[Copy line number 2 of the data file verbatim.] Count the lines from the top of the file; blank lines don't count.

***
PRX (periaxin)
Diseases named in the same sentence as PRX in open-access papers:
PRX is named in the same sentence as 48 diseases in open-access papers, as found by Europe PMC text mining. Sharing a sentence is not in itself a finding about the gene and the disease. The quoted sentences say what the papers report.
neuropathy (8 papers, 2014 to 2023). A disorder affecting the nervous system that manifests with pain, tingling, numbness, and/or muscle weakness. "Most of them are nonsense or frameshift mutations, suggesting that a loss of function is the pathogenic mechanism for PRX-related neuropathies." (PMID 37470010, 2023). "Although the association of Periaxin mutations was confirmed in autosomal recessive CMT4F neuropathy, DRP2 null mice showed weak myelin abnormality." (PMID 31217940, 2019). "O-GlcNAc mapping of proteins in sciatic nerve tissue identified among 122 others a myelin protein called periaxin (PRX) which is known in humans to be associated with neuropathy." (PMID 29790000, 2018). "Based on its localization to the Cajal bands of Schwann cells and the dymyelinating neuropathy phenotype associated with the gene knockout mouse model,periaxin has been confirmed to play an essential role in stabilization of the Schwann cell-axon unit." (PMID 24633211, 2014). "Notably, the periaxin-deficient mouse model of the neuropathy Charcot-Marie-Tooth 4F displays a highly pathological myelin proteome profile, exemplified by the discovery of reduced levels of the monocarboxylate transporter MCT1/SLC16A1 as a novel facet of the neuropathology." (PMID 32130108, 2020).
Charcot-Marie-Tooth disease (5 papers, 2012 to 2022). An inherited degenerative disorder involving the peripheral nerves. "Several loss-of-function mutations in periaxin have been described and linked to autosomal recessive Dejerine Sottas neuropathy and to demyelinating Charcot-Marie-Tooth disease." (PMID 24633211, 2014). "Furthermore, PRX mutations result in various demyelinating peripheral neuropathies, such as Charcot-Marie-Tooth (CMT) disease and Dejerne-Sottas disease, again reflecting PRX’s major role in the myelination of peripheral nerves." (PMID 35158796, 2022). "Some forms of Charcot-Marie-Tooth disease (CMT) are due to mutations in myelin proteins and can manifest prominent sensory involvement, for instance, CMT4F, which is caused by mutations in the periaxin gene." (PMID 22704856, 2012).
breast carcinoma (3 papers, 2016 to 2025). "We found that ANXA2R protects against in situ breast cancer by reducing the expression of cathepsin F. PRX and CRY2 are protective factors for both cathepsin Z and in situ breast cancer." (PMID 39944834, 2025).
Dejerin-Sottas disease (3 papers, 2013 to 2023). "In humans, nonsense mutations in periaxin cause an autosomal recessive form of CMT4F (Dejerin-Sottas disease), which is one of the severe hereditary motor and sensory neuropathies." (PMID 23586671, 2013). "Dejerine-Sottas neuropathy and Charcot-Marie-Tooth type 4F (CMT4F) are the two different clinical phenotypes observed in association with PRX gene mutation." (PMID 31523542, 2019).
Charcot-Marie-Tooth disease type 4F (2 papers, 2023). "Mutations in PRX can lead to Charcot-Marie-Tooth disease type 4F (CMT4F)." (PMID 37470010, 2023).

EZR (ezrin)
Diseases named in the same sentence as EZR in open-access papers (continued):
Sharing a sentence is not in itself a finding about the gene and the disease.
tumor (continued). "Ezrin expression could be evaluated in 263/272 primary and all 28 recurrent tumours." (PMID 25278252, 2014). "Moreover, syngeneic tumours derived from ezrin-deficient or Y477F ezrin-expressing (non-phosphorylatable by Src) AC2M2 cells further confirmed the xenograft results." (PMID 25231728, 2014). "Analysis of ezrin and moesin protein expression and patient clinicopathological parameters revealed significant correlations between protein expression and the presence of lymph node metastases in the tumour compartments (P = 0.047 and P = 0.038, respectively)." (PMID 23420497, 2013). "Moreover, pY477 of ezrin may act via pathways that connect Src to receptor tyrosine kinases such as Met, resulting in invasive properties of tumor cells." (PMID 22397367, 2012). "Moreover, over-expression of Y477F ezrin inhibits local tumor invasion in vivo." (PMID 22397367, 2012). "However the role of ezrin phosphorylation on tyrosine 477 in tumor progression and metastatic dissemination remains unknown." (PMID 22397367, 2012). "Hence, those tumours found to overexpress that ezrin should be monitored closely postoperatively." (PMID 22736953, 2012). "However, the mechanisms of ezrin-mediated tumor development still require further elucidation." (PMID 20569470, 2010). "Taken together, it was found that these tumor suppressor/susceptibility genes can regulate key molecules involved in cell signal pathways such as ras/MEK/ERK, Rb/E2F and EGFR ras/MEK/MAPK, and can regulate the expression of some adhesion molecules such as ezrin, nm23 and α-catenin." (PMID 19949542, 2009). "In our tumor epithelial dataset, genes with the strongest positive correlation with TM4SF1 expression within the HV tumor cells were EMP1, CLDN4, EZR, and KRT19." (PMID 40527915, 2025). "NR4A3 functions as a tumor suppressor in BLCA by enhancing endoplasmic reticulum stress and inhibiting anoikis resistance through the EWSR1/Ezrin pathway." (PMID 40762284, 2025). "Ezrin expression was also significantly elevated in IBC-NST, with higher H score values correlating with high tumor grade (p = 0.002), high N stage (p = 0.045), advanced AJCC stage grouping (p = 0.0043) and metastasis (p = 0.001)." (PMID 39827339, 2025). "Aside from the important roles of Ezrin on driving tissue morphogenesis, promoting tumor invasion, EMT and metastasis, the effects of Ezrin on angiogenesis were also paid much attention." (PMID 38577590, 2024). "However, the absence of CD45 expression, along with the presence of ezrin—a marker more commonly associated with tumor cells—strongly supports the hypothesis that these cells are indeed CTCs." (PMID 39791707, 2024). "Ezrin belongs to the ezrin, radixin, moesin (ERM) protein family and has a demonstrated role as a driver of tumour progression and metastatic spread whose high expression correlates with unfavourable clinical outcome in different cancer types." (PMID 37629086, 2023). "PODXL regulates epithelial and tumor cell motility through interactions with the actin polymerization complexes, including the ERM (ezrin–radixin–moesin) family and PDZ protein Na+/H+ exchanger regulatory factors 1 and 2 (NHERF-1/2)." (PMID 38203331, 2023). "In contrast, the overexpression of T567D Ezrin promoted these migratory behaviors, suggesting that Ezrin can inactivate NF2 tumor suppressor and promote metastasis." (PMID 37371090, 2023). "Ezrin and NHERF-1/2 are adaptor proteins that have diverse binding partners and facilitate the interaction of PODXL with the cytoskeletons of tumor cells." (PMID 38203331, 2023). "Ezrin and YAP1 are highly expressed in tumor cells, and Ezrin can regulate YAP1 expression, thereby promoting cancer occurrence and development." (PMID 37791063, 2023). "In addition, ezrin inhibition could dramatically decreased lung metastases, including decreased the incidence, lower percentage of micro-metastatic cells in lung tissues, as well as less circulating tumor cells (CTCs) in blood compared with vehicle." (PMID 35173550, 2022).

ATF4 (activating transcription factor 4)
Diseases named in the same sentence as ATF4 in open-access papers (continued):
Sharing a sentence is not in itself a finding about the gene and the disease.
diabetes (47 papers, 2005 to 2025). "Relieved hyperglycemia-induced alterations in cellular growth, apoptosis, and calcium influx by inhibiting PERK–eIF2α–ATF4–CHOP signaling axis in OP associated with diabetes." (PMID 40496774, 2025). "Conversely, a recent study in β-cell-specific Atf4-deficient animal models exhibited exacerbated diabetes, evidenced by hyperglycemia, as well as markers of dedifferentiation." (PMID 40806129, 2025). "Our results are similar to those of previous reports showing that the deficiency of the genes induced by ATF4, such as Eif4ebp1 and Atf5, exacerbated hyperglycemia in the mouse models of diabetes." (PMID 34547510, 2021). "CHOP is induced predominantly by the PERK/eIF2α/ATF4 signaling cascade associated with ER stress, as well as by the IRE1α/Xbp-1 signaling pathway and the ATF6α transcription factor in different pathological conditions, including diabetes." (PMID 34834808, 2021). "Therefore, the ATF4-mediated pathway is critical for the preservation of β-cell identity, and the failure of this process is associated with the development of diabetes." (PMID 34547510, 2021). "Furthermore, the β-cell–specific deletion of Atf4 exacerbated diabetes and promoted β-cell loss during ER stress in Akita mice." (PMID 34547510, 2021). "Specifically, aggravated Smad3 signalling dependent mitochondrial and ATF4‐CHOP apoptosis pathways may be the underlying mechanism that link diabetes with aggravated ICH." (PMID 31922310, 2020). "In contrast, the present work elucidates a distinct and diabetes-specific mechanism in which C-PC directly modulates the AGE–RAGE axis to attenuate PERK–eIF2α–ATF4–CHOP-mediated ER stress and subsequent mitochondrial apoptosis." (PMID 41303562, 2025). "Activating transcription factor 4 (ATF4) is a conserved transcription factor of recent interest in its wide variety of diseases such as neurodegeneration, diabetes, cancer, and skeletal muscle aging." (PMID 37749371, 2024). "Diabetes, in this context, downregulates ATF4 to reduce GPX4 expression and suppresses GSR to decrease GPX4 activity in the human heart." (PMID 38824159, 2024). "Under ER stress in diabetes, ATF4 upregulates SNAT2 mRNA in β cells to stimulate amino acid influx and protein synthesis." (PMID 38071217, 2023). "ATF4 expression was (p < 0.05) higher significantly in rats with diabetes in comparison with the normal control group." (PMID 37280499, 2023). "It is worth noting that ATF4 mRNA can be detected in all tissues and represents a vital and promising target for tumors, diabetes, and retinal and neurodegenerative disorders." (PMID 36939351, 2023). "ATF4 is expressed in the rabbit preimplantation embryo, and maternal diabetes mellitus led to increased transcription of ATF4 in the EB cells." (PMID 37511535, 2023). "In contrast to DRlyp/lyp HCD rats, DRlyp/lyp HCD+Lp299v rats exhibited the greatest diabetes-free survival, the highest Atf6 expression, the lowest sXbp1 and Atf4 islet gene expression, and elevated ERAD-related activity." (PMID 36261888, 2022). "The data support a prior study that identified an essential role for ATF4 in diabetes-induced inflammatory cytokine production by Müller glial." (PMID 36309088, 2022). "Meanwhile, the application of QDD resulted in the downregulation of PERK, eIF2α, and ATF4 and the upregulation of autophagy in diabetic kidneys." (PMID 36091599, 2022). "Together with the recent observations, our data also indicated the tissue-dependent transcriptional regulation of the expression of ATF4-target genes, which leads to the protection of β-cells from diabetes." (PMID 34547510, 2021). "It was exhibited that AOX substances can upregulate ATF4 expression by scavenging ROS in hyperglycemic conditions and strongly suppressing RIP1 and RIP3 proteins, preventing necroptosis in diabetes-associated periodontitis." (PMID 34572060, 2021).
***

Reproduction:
Diseases named in the same sentence as PRX in open-access papers: